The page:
You may come across a large number of white teas with different names, but they’re generally lower grade than these classic teas and less widely-known. We’ve seen our fair share of “other” white teas at Miro Tea; they generally exhibit some of the flaws I mentioned earlier, and though their names may differ, if you look closely, they’re usually of the same appearance as Silver Needle or White Peony, or a combination thereof, which only serves to reinforce the assertion that there are two primary Chinese white tea types!


The goal of this article is to broadly define “White Tea.” From a processing perspective, it’s easily identified–White tea is produced from either tea buds only or tea buds and the first two leaves, which are withered in a humidity-, temperature-, and airflow-controlled environment for a long period of time (up to three days). In the processing of green tea, oolong tea, and black tea, withering is a step that lasts only a few hours at most. Withering reduces moisture content prior to oxidation or firing (which, in the case of green and oolong tea, prevents oxidation from continuing). For white tea, though, withering is the process by which oxidation is arrested–eventually the low heat and airflow will deactivate the leaves’ enzymes. For this reason, white tea is technically considered slightly-oxidized. This slight oxidation makes white tea different than green tea, which is fired as early as possible and considered un-oxidized. White tea is called “white” because of the white down that covers the tender buds of the tea plant.

White tea originated in the late 1800’s in China’s South-Eastern Fujian province (the same province where Anxi and Wuyi oolongs come from). Although tea producers had been sun-withering tea leaves for hundreds of years, the white teas that are recognizable today were made possible by tea farmers in Fuding County (circled on the enlargable map of Fujian province) who developed a special cultivar (a genetically unique variety of the tea plant propogated using cuttings) with large, plump buds–the most important component of white tea. From the new cultivars the tea producers developed the two primary white tea types that are around today–Bai Hao Yin Zhen and Bai Mu Dan, which will be covered in the next entry.

Today, tea producers in Taiwan, India, Sri Lanka, and even Africa have begun producing their own white teas, developing processing that relies on extended withering. More than for any other tea type, though, the market’s taste is for Chinese white teas. That is to say, if a tea drinker is told a tea is “White,” they’ll generally expect it to taste similarly to a Chinese white like Yin Zhen or Bai Mu Dan. This is rarely the case, though, since the other countries I mentioned have their own specific growing conditions and often use other cultivars to produce their white teas. So, the main challenge facing these other tea producers is produce a white tea with distinct and desirable enough characteristics that tea drinkers will recognize that white tea–like black and green teas–can be “done” successfully (if differently) by a number of different countries. I’ve tried a number of non-Chinese white teas, including a Darjeeling white and whites from Malawi and Rwanda, and I don’t think we’re there yet–the teas I’ve tried aren’t going to make anyone forget about China’s famous white teas. These tea gardens are always experimenting and honing their craft, though, so I wouldn’t be surprised if the day came in the next few years when white teas of singular quality start emerging from multiple countries across the globe.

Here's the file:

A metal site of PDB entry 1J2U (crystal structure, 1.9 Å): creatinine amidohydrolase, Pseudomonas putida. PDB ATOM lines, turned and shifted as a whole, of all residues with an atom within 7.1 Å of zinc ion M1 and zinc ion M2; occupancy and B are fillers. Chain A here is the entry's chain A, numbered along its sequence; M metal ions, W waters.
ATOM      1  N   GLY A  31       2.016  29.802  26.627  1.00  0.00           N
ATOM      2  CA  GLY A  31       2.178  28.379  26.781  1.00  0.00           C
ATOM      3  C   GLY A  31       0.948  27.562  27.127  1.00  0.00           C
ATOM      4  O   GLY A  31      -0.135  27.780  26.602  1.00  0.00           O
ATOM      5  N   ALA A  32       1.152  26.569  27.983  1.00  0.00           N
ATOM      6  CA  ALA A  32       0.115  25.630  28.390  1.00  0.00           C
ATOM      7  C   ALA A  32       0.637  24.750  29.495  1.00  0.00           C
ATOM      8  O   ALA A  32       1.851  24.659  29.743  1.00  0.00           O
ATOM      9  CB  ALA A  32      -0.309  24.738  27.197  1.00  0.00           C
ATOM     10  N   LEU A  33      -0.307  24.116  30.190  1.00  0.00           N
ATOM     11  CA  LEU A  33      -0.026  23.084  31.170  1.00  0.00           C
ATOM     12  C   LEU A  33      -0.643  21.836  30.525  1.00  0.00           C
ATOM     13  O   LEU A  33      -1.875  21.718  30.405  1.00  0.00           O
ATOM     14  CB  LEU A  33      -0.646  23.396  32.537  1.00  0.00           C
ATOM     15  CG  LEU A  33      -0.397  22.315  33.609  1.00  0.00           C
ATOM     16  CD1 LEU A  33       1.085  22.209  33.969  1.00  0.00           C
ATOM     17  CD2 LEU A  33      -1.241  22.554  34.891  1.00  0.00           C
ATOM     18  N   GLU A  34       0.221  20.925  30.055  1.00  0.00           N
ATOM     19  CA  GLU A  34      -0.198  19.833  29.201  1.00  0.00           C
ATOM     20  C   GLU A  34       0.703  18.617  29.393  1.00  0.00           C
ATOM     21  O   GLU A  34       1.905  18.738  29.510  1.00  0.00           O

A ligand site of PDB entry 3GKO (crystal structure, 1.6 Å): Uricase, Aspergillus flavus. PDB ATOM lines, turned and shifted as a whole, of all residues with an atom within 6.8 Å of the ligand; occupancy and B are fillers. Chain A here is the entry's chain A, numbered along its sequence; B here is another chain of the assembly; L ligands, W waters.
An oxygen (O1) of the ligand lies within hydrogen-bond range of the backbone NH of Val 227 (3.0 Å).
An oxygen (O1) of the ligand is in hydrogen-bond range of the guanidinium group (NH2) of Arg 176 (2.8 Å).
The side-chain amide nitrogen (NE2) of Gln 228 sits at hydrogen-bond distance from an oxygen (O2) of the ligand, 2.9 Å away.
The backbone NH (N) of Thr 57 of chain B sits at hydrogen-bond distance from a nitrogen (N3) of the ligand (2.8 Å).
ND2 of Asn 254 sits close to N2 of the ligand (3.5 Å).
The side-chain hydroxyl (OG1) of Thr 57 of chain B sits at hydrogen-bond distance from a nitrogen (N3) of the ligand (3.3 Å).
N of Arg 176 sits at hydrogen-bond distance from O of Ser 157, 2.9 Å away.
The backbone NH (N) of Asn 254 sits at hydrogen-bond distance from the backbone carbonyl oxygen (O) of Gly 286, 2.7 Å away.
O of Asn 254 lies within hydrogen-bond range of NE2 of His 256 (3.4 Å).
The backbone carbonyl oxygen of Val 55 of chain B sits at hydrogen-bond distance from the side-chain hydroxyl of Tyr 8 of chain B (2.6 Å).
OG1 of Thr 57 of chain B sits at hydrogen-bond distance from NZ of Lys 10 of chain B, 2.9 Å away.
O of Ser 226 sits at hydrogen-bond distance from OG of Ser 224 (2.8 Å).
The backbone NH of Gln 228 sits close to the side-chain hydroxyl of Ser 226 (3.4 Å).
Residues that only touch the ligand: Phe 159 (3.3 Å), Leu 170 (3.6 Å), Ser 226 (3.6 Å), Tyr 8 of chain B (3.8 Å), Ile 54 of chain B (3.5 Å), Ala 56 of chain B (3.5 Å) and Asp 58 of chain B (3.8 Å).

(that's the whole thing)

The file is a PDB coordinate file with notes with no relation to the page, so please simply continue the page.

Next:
Even if I didn’t have a calendar, I think I’d probably still know that summer is fading into memory and fall is upon us–if only from how chilly my hands get on my morning bike ride to Miro Tea! As we’ve been trying to do on a monthly basis, the beginning of October marks the beginning of a tea feature; this month it’s White Tea, an ideal choice for sipping during the quiet moments of a crisp, sunny fall afternoon (which we’ll hopefully get a few of this October!).

I’m excited to feature white tea for a number of reasons–white tea’s recent surge in popularity has really catapulted it into the general public’s consciousness. From Snapple and other “ready to drink” beverages to vitamin supplements, white tea is being touted for its health benefits, and is often described as “better than green tea.” So, with white tea’s rising popularity, it’s a great opportunity to expose curious people to premium white teas, so they can see the best of what this tea type has to offer. Also, this month will be a great opportunity to clear up some of the misinformation that has come along with white tea’s popularity–look for a few short articles regarding caffeine, health benefits, and processing.

As usual, we’ve got a few features going to celebrate white tea:

  • 15% off white tea by the cup or pot, as well as bulk
  • We’ve got a few white teas in our clearance area, including some seldom-seen Darjeeling white teas–not to be missed by both adventurous white tea fans and Darjeeling fanatics
  • We’ll be cupping on request, side by side, Bai Hao Silver Needle and White Peony, the two classic white tea types.
  • General white tea information (including upcoming articles) will be condensed in take-home handouts available in Miro Tea.

Be on the lookout for the next couple of informational articles, and try a cup of white tea!